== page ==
A new project

Finally I’ve been able to get in the garden. Since Easter it’s not been quite so cold down here on the south coast, the wind is still up and from the East, but there are moments when it drops and the sun feels, almost, well, warm :0)

I wasn’t going to start a big project this year, but looking at the borders is really depressing me, so I’ve decided to push on with my coastal garden idea. I’m planning to uproot or cover most of the grass in the immediate area close to our decking and replace with gravel, paving slabs and coastal/mediterranean plants. In fact I’m in two minds as to whether I can get away with just covering the existing grass with heavy weed suppressing fabric and cover with gravel. I know it will be harder to plant into the ground through the fabric and grass underneath, and if it is to truly be a coastal garden, I probably need to add gravel to the soil to suit the plants. Ho hum, no short cuts then!




I’ve made many designs of this idea, many of the former were very geometric, with different ‘rooms’ and some even with different levels. After much thought I think the are needed more fluidity to break up the straight lines in the garden. At the end there of the garden will be four square vegetable beds in a grid, so I have decided to mark out a circle to counteract this visually.


First of all I had to realign my Magnolia Stellata, which was slightly off centre, so I replanted it to be directly in the centre of this circle, to act as a focal point. I have dug a small trench all the way around, into which I will lay some weathered brick to form the edge.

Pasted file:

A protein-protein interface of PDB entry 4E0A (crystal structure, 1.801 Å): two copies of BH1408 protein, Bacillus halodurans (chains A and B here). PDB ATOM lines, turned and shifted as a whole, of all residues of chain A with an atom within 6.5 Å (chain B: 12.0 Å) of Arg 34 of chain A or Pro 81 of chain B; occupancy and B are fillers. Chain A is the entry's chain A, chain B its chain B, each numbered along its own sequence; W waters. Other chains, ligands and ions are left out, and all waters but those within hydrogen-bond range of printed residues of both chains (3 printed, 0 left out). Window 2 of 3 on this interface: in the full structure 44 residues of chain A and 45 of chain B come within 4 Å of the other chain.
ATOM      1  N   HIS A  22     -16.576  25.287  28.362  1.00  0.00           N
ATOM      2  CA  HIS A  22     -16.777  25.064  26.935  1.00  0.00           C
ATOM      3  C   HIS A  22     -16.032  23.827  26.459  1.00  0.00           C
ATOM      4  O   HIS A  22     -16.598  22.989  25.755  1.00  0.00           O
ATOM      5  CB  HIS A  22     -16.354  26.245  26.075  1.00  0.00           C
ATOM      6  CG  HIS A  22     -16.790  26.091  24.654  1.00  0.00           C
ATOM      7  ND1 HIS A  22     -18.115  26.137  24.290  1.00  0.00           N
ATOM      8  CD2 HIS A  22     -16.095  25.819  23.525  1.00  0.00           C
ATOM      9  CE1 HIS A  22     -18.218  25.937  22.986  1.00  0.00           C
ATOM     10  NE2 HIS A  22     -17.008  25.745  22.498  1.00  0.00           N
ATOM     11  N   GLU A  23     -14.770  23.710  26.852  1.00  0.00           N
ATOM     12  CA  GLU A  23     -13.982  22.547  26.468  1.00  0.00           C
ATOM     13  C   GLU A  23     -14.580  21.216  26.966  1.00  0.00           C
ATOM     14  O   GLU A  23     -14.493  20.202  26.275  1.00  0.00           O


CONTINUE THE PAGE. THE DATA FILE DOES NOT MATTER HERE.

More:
Tomorrow I’m hoping to lift some turf, prepare the soil, then cover with the weed membrane. Then I can begin the planting!

I’ve started off buying a few plants, but I’m also growing a lot to fill this new space (well when they decide to germinate!) So far I have bought: Spindle bush, two acers (one miniature, which I may keep in a pot) Stipa Gigantia, Nepeta or catmint, Crocosmia (two unmarked pots from the garden centre) Lavender, Verbena, Eryngium or Sea Holly, three varieties of Euphorbia, Nicotiana Sylvestris, a low growing Hebe and some sedums. I also have some plants in my borders which I can divide and replant. That should start me off.


I have also bought some sandstone slabs to act as stepping stones through the gravel. I want to achieve and interesting space which draws the eye in different directions. The central circle will form the main focus, but spreading out from this, paths will disappear into the broken yew hedge beyond. The hedge will be staggered to break up the line (I may even make a wavy hedge). Behind the hedge will be a soft edge leading the the lawn, hopefully planted with meadow flowers.

This is what I’m hoping to achieve





beth chattoBeth Chatto’s Gravel Garden


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